It sounds ridiculous today. But not so long ago, the prospect of a debt-free U.S. was seen as a real possibility with the potential to upset the global financial system.
Some form of digital privacy regulation in the US is about 90 percent certain in the coming year. In Europe, where privacy rules are much more stringent, the details of new consumer protections are currently being worked out on a practical level.
I think the outlook for digital privacy laws in the U.S. is much more dismal than the hope portrayed, but the title and idea are correct and important. I think relatively few people are bothered by businesses installing security cameras and taping events on their premises. Everyone should be upset if the security camera companies collated their tapes, used facial recognition technology to track everyone, and then ran data mining algorithms on the results.
Ordinary people have to borrow their money at market rates. Lloyd Blankfein and Jamie Dimon get billions of dollars for free, from the Federal Reserve. They borrow at zero and lend the same money back to the government at two or three percent, a valuable public service otherwise known as “standing in the middle and taking a gigantic cut when the government decides to lend money to itself.”
In a larger sense, the TBTF banks all have the implicit guarantee of the federal government, so investors know it’s relatively safe to lend to them — which means it’s now cheaper for them to borrow money than it is for, say, a responsible regional bank that didn’t jack its debt-to-equity levels above 35-1 before the crash and didn’t dabble in toxic mortgages. In other words, the TBTF banks got better credit for being less responsible. Click on freecreditscore.com to see if you got the same deal.
Wall Street has long grown accustomed to getting bailed out for its mistakes. … When was the last time the government stepped in to help you “avoid losses you might otherwise suffer?”
Bankers on Wall Street pay lower tax rates than most car mechanics.
The point being: we have a massive police force in America that outside of lower Manhattan prosecutes crime and imprisons citizens with record-setting, factory-level efficiency, eclipsing the incarceration rates of most of history’s more notorious police states and communist countries.
But the bankers on Wall Street don’t live in that heavily-policed country. There are maybe 1000 SEC agents policing that sector of the economy, plus a handful of FBI agents. There are nearly that many police officers stationed around the polite crowd at Zuccotti park.
These inequities are what drive the OWS protests. People don’t want handouts. It’s not a class uprising and they don’t want civil war – they want just the opposite. They want everyone to live in the same country, and live by the same rules. It’s amazing that some people think that that’s asking a lot.
It’s all about the future of virtual items and property rights.
RE: Kwong, Justin A. (2011) “Getting the Goods on Virtual Items: A Fresh Look at Transactions in Multi-User Online Environments,” William Mitchell Law Review: Vol. 37: Iss. 4, Article 2. Available at: http://open.wmitchell.edu/wmlr/vol37/iss4/2
FairSearch, a group of search companies including Microsoft which lobbies that Google is too dominant, has sent a white paper outlining its anti-trust concerns about Google to the 50 state attorneys general in the US.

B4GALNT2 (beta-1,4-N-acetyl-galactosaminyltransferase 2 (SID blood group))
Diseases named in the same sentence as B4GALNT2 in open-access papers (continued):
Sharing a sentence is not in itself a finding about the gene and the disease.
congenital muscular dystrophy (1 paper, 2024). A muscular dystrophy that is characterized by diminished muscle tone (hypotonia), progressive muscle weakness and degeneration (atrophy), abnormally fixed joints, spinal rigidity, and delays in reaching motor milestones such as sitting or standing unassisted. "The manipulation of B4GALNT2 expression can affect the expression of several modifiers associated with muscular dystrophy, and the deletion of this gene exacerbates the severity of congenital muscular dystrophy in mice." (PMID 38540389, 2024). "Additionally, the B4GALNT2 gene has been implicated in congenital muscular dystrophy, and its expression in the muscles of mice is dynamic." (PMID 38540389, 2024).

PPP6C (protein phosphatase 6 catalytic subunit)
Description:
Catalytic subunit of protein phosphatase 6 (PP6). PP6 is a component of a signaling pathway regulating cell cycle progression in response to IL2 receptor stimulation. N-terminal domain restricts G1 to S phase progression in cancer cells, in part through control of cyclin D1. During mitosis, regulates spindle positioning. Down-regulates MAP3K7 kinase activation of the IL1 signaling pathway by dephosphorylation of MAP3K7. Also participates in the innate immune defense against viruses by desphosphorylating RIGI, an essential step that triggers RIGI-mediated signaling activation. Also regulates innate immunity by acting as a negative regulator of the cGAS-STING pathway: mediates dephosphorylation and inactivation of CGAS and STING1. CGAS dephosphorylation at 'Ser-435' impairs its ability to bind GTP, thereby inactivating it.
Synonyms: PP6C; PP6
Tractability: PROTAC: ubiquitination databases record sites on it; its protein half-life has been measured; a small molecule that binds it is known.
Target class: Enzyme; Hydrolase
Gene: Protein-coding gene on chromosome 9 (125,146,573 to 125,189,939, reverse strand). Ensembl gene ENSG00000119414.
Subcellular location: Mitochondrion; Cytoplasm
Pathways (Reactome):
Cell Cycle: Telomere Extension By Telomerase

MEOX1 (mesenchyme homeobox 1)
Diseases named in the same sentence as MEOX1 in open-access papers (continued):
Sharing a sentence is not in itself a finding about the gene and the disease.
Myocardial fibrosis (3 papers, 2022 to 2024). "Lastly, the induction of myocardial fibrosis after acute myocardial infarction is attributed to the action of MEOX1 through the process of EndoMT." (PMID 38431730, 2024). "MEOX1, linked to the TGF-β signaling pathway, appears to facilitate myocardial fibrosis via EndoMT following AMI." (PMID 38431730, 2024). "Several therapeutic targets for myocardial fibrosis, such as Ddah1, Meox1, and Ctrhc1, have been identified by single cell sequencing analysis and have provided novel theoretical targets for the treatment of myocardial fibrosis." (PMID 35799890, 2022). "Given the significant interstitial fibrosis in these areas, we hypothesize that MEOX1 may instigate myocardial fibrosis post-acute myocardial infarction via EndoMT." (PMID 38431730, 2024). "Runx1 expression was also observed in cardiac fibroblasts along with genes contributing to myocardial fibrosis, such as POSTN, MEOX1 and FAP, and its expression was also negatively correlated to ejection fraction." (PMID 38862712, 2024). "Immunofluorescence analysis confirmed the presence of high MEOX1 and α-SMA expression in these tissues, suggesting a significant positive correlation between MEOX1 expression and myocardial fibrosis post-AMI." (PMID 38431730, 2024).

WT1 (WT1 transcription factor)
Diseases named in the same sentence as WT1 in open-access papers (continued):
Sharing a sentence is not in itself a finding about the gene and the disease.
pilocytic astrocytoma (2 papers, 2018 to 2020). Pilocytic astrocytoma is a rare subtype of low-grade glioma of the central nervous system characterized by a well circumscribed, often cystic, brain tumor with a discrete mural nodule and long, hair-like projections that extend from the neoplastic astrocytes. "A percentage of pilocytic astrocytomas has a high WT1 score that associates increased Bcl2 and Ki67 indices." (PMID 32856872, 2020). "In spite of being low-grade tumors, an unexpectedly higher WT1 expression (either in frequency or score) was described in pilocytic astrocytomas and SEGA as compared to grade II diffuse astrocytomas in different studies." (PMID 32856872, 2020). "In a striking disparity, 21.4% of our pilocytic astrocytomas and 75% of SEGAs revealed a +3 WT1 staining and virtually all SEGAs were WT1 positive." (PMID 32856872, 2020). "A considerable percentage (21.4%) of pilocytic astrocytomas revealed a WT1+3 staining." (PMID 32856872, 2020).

all this attention seems to be revolving around a tiny number of companies that feel Google is somehow being anti-competitive toward them, rather than around the literally millions of companies that rely on search engines of all shapes and sizes that deserve protection from the search engine industry as a whole
Bill Frezza, a venture capitalist and a fellow at the Competitive Enterprise Institute says the idea that creating jobs leads to growth and prosperity is a fallacy. He tells Lynn Neary that the jobs myth is at the heart of the nation’s unemployment problems.
You know, each business is run for the benefit of its owners, its shareholders, its customers, and its employees. It’s not run for the benefit of the country. That’s not why people run businesses.
— Bill Frezza, a venture capitalist and a fellow at the Competitive Enterprise Institute
Without a shred of due process, far from any battlefield, President Obama succeeds in killing Anwar al-Awlaki
The thing that bothers me about it is that, well, how do I know he was bad? The media? We know that governments have historically been able to bend/manipulate media reporting. I feel that is why we have a judicial system; my fellow citizens are only bad if they have charges brought against them and those charges are upheld in court, which frees me to assume that the average American I encounter on the street is a good person that I can trust more than distrust (e.g. for directions to a parking structure or major thoroughfare). That is, of course, idyllic and we live in an imperfect world where this is not always the case, but that doesn’t mean we should discard or overrule the system even when we think it is good to do so, because eventually it won’t always be the case that we were right to demonize and extra-judicially hunt down a fellow citizen. I’m not even sure that we as a nation can afford much more distrust of each other given that there are good statistics correlating honesty, trustworthiness, and trust with productivity, happiness, and safety, and I for one believe that there is almost certainly a directional causality from the former to the latter.